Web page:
The creators of Phineas and Ferb have exactly what I always expected from watching the show -- a lot of creative freedom. The show started quietly and gained its audience on its own, not because of a business plan, but because they were largely left to make a funny, smart show.
contains the recent PHINEAS AND FERB CHRISTMAS VACATION episode plus four more: Interview with a Platypus;
. All are great examples of how this series weaves its storylines with grace and panache, loaded with lots of quick asides in the spirit of other great comedy cartoons like Bugs Bunny and Bullwinkle.
There's an extra episode in the Bonus Features called "Doof Side of the Moon" preceeded by a 12-minute feature about how the creative team writes and performs their original songs and how one of their favorite episodes "Spongebob"veteran Dan Povenmire, comedy writer/performer Martin Olson, Jon Colton Barry (son of legendary songwriter Jeff Barry) and Jeff "Swampy Marsh" whose is the grandson of bandleader Les Brown.
I mention the musical connections especially because Phineas and Ferb is very music-generated and again, not just by committee-engineered pop tunes by by comic effect, from rock to big band, Broadway to Bollywood. Many of the songs written for the show have been released on CD, including a new holiday favorites album. Most of the music and songs came from the above team, with the able help of musical director Danny Jacob.
interactive, not just called by that heavily-used term. Clicking various objects results in quick appearances by characters. One in particular takes you to a video in which the show staff conspire to cover a co-workers office with post-it notes.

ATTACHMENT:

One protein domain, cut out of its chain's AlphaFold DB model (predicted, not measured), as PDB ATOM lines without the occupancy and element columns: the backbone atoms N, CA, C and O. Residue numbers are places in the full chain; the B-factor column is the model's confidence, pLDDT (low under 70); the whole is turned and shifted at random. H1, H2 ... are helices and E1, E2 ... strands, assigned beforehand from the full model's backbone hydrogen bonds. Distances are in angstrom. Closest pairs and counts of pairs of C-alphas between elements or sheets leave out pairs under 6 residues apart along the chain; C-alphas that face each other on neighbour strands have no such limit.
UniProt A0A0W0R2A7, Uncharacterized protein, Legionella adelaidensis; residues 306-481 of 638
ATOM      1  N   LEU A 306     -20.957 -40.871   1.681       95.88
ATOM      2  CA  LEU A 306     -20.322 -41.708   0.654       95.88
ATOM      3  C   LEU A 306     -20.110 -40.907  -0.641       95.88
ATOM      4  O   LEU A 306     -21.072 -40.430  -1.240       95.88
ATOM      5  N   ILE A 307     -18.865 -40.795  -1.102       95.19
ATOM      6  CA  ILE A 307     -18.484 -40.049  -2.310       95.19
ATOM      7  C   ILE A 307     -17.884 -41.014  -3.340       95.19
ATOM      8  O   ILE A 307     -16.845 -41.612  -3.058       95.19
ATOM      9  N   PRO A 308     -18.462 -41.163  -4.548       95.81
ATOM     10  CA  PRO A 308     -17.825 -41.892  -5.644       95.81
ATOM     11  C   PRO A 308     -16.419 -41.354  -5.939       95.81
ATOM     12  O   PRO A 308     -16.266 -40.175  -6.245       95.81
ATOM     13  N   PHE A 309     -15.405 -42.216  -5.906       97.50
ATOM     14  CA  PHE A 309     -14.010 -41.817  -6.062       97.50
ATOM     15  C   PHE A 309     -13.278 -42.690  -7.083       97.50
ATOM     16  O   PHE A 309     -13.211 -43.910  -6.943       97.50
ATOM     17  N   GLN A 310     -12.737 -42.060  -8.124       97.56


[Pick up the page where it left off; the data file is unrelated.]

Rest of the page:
that the creative forces behind the show are relatively free of the
interfering words: "Well, I don't get that joke and neither do my
associates, so the whole world won't so therefore kill it dead and let
me watch is fester, rot and bleach in the sun." Well, maybe not in those
words, but I can just imagine how a song like "Squirrels in my Pants"
might die in a corporate approval process.
Let's hope the recent phenomenal success of Phineas and Ferb continues to thrive in relative autonomy. But somehow even if it does happen to a degree, we can probably look forward to a sly spoof of the internal ordeal, so veiled it may pass over the tops of the Herman Miller head rests.
WE ROCK, YOU ROCK, THEY ROCK, WE ALL ROCK
Posted on Sep 14 2010 by Greg
My kids and I get a kick out of how things are promoted and advertised, especially on TV. My wife and I are big on media literacy, since kids are exposed to advertising almost as soon as they're born.
Anyway, whenever a sequel to something approaches, the marketing department types tend to force "points" into things whether they fit or not. In the case of Camp Rock 2: The Final Jam
, their "strategy" was to make it clear that the second film is bigger and better. It's not exactly groundbreaking thinking, but you hear it all the time. So for the last several months Disney Channel has been having their stars tells us how this new Camp Rock
is "so much more (insert word here)." My kids laugh at this because of how it infers that that original is somehow inferior.
Of course, that's what advertising types must do -- always go for the new and improved. Curiously, Camp Rock 2
seemed to me to be better than the first film -- but not so to my kids.
I liked the big, exuberant musical numbers. Clearly this film feels the influence of past phenoms like High School Musical
. There's a lot more highly choreographed set pieces here and it's great stuff if you like MGM musicals and Annette
movies, which of course I do. The songs are more classic Hollywood "out of nowhere" than in the first film, where they were confined primarily to onstage settings.
My kids like musicals too, but they were missing the gentle, simple story of the first Camp Rock